All 103,638 11,395 89 6,829 0.027 0.052 134.000 1.3 1.3 1.4
    PNNL

    Upper confidence limit for F: < 0.1

    Percent exceeding 0.2 µg/m3 (F): < 0.1

    Lower confidence limit for F: < 0.1

    Y-12 ANS

    Upper confidence limit for F: < 0.1

    Percent exceeding 0.2 µg/m3 (F): < 0.1

    Lower confidence limit for F: < 0.1

    ORNL

    Upper confidence limit for F: < 0.1

    Percent exceeding 0.2 µg/m3 (F): < 0.1

    Lower confidence limit for F: < 0.1

    NSC

    Upper confidence limit for F: 0.2

    Percent exceeding 0.2 µg/m3 (F): 0.1

    Lower confidence limit for F: < 0.1

    PADUCAH

    Upper confidence limit for F: 0.8

    Percent exceeding 0.2 µg/m3 (F): 0.1

    Lower confidence limit for F: < 0.1

    ETTP

    Upper confidence limit for F: 0.3

    Percent exceeding 0.2 µg/m3 (F): 0.1

    Lower confidence limit for F: < 0.1

    LLNL

    Upper confidence limit for F: 0.2

    Percent exceeding 0.2 µg/m3 (F): 0.1

    Lower confidence limit for F: 0.1

    HAN

    Upper confidence limit for F: 0.2

    Percent exceeding 0.2 µg/m3 (F): 0.2

    Lower confidence limit for F: 0.2

    KAPL

    Upper confidence limit for F: 27.5

    Percent exceeding 0.2 µg/m3 (F): 0.3

    Lower confidence limit for F: < 0.1

    INL

    Upper confidence limit for F: 0.5

    Percent exceeding 0.2 µg/m3 (F): 0.3

    Lower confidence limit for F: 0.2

    NNSS

    Upper confidence limit for F: 1.2

    Percent exceeding 0.2 µg/m3 (F): 0.8

    Lower confidence limit for F: 0.5

    LANL

    Upper confidence limit for F: 1.2

    Percent exceeding 0.2 µg/m3 (F): 1.0

    Lower confidence limit for F: 0.9

    SRS

    Upper confidence limit for F: 2.1

    Percent exceeding 0.2 µg/m3 (F): 1.1

    Lower confidence limit for F: 0.5

    Y-12 NRE

    Upper confidence limit for F: 2.7

    Percent exceeding 0.2 µg/m3 (F): 1.4

    Lower confidence limit for F: 0.6

    Y-12

    Upper confidence limit for F: 1.7

    Percent exceeding 0.2 µg/m3 (F): 1.7

    Lower confidence limit for F: 1.6

    SNL

    Upper confidence limit for F: 4.3

    Percent exceeding 0.2 µg/m3 (F): 3.5

    Lower confidence limit for F: 2.8

    ANL

    Upper confidence limit for F: 7.1

    Percent exceeding 0.2 µg/m3 (F): 4.2

    Lower confidence limit for F: 2.3

    PTX

    Upper confidence limit for F: 5.2

    Percent exceeding 0.2 µg/m3 (F): 4.6

    Lower confidence limit for F: 4.0

  • Percent of Exposure Monitoring Results Exceeding the Action Level by Reporting Organization for Calendar Year 2018 (Ranked by Percent Exceeding)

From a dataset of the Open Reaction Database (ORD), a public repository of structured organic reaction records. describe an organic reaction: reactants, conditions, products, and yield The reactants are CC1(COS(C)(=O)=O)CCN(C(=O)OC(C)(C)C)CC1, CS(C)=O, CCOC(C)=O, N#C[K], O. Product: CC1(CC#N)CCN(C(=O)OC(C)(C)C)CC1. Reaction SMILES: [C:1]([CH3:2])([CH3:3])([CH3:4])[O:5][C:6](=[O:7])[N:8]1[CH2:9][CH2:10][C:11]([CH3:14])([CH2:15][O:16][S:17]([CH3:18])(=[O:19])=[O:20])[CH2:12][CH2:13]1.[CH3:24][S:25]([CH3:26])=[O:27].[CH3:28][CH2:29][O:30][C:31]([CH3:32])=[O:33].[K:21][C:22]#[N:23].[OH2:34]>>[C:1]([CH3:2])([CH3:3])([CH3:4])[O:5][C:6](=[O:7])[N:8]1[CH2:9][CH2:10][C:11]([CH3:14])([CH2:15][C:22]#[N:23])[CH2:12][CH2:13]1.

Percent of Exposure Monitoring Results Exceeding the Action Level by Reporting Organization for Calendar Year 2018 (Ranked by Percent Exceeding) infographic

    Percent exceeding 0.2 μg/m3 based on 95% Confidence Limits

    This graphic provides the percent of exposure monitoring results that exceeded the action level by reporting organization for CY2018. The upper confidence limit is above 5% at organizations that reported 62 or fewer sampling results in 2018 or reported similar time weighted average values for detects and non-detects. Fewer organizations reported exposure monitoring in recent years, and those organizations submitting data have also reported fewer sampling results. This downward trend impacts the analysis and interpretation of results in the BAWR. The small sample size reduces accuracy and causes higher variability in the statistical models used. Certainly, the wide confidence intervals in the single year 2018 analysis demonstrate the reduction of statistical power and confidence in the interpretation when compared to similar but larger samples of the population.

    Historically, this graph excluded results for reporting organizations with small numbers of total samples. This figure instead includes data for all 15 organizations since all but 4 organizations reported 62 or fewer results for CY2018.

    The table below gives additional summary statistics for organizations reporting exposure data to the BAWR during 2018. Organizations that did not report data for calendar year 2018 are not included in this table.

    The data in the graphic and table show that Idaho National Laboratory had the greatest percentage (8.3%) of reported exposure monitoring results exceeding the action level in CY2018.

    Summary Statistics for 8-Hour TWA Exposure Monitoring Results by Reporting Organization for Calendar Year 2018
    Reporting Organization No. monitoring results No. detected values % non-detects No. individ. monitored Obs. 95th percentile (ug/m3) 95% UTL /95th% (ug/m3) Largest value (ug/m3) % > 0.2 ug/m3 (F) Lower confidence limit for F Upper confidence limit for F
    BNL 1 0 100 1 0.008 NA 0.008 0 0 95.0
    HAN 696 1 99.9 229 0.017 NA 0.050 0 0 0.4
    INL 197 67 66.0 61 0.389 0.618 2.475 8.3 5.9 11.4
    LANL 234 13 94.4 79 0.006 0.127 0.178 < 0.1 < 0.1 0.2